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What is redundancy bumping?

Redundancy bumping is where one employee who is potentially at risk of redundancy (A) is moved into another role currently being carried out by someone else (B) resulting in employee B being made redundant instead of employee A.

For example, if employee A was being considered for redundancy and employee B was in a lower or horizontal position, it would be considered redundancy bumping if employee A was offered employee B's role and employee B was made redundant instead.

This is not a common practice and is fully legal as long as all the other fair and clear redundancy procedures have been followed. When an employer is looking to make redundancies, they may have to consider redundancy bumping as an option during a fair process. However, they are not obliged to commit to redundancy bumping.

In case law, there have been a handful of cases, including the much-cited Mirab v Mentor Graphics UK (2018) case, where employees who were made redundant won their unfair dismissal cases as their employer did not consider redundancy bumping as part of the suitable alternative employment procedure. In other cases, such as Samels v University of Creative Arts case, the courts have commented that redundancy bumping can have a damaging effect on employee relations.

When deciding on whether bumping should be part of the redundancy process, the employer should consider:

  • Whether there is a vacancy
  • How different the two jobs are
  • The difference in remuneration between the two jobs
  • The two employees’ relative length of service
  • The qualifications of the employee in danger of redundancy

Generally, redundancy bumping, including whether it should be considered and is appropriate for the circumstances, should be taken on a case by case basis and may ultimately be for a tribunal to decide.


What if you’re a victim of bumped redundancy?

If you are a victim of bumped redundancy, your employer must ensure that the reasons why you were chosen to be made redundant were fair and clear and not as a result of discrimination. It is possible to challenge your redundancy by either speaking to your employer or writing them a redundancy appeal letter. However, if you have worked for your employer for less than two years then you will not be entitled to any redundancy rights and may not be able to claim for unfair dismissal. However, if you believe you have been selected for redundancy due to discrimination under the protected characteristics outlined in the Equality Act 2010, you may be able to make a claim against your employer. You can also make a claim if you have been selected because you have made a health and safety complaint, or you are a whistle-blower.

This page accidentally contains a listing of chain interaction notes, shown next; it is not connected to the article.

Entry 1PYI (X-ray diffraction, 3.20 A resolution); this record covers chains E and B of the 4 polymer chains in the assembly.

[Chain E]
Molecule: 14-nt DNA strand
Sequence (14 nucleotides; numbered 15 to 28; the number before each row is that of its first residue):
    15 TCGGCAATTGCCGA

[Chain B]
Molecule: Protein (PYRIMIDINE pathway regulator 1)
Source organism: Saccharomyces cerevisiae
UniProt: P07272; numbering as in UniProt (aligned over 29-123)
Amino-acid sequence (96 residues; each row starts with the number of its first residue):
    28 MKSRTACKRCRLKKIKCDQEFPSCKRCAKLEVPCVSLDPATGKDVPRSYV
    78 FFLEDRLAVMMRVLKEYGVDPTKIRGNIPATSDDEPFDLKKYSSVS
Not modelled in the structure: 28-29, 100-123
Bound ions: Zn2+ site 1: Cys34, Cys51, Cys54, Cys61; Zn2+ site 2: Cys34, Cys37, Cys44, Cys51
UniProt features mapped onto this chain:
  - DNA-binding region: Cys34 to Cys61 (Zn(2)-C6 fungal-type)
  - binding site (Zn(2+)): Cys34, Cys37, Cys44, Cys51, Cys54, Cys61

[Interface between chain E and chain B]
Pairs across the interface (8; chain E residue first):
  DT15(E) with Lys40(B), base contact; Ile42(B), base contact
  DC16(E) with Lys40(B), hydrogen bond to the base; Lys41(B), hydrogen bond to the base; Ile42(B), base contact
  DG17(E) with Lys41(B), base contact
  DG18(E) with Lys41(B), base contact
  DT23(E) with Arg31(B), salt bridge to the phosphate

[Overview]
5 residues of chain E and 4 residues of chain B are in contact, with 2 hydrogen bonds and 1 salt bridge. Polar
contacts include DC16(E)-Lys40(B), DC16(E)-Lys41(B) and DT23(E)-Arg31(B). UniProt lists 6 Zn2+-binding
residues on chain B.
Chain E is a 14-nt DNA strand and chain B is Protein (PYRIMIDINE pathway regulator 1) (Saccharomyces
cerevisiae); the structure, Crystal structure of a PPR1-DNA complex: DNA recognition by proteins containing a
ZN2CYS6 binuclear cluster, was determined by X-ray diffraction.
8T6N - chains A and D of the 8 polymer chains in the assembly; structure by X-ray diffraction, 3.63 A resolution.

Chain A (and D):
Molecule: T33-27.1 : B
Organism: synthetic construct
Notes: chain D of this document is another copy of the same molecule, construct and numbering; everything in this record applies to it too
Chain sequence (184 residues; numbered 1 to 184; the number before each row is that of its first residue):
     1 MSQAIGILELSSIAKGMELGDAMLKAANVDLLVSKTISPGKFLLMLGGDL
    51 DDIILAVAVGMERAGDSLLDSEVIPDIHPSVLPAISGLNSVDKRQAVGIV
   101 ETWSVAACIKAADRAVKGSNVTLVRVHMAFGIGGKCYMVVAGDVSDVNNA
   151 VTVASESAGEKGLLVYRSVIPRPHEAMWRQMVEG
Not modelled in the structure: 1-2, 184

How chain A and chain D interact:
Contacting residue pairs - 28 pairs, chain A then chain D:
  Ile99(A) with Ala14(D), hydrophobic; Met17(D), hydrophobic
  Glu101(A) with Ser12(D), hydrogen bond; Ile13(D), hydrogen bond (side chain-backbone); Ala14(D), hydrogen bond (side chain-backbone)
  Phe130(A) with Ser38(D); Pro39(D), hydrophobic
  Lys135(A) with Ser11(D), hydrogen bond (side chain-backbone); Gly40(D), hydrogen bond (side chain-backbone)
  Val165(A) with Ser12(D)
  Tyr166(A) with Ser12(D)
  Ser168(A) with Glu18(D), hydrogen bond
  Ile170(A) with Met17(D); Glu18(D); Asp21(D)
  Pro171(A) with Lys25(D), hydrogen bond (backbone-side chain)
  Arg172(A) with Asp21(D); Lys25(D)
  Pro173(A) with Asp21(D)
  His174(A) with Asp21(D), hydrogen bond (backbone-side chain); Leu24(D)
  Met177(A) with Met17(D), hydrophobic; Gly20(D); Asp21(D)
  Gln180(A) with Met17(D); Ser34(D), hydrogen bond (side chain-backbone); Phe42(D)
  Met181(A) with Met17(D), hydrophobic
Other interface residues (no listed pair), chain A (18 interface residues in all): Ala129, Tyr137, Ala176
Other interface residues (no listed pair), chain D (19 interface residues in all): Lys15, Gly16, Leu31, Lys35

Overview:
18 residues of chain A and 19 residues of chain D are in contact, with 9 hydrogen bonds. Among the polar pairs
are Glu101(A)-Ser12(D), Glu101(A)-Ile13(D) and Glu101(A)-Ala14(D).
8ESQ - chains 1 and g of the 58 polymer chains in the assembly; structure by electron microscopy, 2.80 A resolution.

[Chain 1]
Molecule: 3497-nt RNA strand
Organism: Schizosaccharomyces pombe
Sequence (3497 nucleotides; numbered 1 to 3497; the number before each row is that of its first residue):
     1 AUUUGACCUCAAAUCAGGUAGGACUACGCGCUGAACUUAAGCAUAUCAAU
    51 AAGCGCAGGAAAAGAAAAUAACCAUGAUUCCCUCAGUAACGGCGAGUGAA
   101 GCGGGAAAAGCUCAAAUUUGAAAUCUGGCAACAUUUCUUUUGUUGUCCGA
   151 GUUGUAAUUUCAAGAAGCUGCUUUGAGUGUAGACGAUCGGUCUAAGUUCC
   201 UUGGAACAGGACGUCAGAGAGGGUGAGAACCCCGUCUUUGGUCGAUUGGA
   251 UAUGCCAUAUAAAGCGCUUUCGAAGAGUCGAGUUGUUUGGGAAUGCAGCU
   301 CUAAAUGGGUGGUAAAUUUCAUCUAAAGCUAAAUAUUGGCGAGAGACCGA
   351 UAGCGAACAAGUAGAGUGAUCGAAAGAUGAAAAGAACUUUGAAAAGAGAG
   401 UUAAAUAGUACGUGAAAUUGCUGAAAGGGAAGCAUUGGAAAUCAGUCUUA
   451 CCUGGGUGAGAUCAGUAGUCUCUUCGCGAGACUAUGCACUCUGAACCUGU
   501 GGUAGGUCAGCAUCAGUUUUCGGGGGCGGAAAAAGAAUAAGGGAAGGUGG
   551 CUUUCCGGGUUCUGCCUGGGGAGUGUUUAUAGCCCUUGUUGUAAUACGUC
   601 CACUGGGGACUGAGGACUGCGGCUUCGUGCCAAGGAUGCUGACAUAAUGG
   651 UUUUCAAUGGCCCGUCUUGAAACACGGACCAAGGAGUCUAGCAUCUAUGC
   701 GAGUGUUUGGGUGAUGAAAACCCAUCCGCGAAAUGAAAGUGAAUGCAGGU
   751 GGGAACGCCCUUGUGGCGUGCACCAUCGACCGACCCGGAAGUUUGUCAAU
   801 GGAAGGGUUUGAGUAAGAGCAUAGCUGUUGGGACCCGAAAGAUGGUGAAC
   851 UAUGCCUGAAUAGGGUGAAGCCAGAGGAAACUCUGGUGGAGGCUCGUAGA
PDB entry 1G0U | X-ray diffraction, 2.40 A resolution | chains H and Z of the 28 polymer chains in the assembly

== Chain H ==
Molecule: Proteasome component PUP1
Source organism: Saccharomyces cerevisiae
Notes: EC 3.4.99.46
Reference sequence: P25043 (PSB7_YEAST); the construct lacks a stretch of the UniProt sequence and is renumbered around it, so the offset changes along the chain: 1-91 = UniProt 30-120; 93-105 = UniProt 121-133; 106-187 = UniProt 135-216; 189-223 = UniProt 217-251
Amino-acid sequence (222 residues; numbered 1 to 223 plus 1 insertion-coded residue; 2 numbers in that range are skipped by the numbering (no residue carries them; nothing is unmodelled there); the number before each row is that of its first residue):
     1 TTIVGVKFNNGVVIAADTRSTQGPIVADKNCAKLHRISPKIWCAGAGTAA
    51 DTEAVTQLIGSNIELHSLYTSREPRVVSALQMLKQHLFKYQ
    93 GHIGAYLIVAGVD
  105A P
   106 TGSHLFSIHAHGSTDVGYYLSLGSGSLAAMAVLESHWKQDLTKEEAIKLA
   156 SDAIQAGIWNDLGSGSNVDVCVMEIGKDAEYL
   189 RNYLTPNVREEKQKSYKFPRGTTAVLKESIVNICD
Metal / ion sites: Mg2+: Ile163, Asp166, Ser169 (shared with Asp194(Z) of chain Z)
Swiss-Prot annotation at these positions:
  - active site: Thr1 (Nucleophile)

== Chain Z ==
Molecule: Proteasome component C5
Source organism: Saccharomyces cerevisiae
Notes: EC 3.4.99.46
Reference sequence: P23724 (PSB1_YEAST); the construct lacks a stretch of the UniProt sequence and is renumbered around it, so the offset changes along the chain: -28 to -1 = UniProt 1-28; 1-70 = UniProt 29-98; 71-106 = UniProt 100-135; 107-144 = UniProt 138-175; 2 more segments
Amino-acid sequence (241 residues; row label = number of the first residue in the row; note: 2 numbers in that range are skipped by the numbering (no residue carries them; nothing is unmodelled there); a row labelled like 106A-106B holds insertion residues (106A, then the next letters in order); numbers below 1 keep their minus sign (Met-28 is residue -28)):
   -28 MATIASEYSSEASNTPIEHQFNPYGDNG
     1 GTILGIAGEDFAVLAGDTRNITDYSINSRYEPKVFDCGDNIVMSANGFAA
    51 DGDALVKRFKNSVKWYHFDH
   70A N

Bumping redundancy: unfair dismissal

If you think your redundancy is unfair and believe your employer did not consider redundancy bumping when they should have, then we may be able to help you to make an unfair dismissal claim. Also, if you have been dismissed due to redundancy bumping and you believe it was due to discrimination or that the process was unfair then you may be able to bring a claim against your employer. Our expert solicitors are highly experienced when it comes to dealing with employment disputes and employment tribunals. Contact us today on 0161 696 6170.

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